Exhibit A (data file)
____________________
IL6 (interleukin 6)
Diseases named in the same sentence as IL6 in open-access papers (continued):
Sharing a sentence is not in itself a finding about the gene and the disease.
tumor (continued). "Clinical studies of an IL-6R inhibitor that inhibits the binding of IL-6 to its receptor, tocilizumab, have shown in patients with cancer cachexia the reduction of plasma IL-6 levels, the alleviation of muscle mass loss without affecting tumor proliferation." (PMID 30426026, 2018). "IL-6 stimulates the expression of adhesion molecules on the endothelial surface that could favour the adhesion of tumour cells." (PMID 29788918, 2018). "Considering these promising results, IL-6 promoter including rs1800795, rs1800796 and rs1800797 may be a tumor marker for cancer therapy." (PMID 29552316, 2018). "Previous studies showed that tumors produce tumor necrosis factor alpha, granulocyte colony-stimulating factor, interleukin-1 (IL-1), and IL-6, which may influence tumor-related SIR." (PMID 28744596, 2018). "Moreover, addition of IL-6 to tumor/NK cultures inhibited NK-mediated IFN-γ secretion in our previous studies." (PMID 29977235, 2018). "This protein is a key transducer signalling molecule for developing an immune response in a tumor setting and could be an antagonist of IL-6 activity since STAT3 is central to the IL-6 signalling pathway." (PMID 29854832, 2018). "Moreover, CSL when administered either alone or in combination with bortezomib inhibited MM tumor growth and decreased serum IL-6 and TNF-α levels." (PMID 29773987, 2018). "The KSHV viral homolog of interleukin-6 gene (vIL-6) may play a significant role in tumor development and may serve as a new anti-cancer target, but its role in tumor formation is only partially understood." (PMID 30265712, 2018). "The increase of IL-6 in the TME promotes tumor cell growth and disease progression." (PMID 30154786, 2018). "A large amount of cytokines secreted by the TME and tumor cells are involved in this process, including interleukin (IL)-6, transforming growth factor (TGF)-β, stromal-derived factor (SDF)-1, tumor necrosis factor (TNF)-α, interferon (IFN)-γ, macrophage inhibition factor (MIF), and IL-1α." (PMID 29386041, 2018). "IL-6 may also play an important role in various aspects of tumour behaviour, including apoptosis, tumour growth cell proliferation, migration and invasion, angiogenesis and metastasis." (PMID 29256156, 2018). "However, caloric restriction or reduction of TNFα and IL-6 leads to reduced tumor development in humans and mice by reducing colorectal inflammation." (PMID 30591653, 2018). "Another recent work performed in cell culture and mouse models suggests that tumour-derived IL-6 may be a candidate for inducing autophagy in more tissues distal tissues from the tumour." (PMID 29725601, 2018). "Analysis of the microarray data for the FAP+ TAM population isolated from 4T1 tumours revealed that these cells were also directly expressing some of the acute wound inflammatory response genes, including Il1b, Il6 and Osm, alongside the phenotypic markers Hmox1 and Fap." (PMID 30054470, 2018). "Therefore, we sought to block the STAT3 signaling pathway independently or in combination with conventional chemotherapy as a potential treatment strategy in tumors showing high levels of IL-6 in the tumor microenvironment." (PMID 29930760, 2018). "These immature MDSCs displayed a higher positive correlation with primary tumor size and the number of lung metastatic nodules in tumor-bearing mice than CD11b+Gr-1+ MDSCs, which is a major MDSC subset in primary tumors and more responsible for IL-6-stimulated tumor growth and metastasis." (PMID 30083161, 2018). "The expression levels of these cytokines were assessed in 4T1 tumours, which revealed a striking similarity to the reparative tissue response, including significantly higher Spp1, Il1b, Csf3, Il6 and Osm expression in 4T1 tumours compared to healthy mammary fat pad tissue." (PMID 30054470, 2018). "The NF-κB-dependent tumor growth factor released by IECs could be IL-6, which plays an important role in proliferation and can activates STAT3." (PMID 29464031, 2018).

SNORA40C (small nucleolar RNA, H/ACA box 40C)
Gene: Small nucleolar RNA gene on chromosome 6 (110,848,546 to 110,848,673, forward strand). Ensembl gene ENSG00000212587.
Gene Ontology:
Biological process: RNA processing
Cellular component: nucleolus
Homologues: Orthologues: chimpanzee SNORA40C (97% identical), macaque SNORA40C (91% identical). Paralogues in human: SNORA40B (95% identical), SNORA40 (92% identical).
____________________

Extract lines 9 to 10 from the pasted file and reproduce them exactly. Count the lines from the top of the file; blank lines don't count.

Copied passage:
Cellular component: nucleolus
Homologues: Orthologues: chimpanzee SNORA40C (97% identical), macaque SNORA40C (91% identical). Paralogues in human: SNORA40B (95% identical), SNORA40 (92% identical).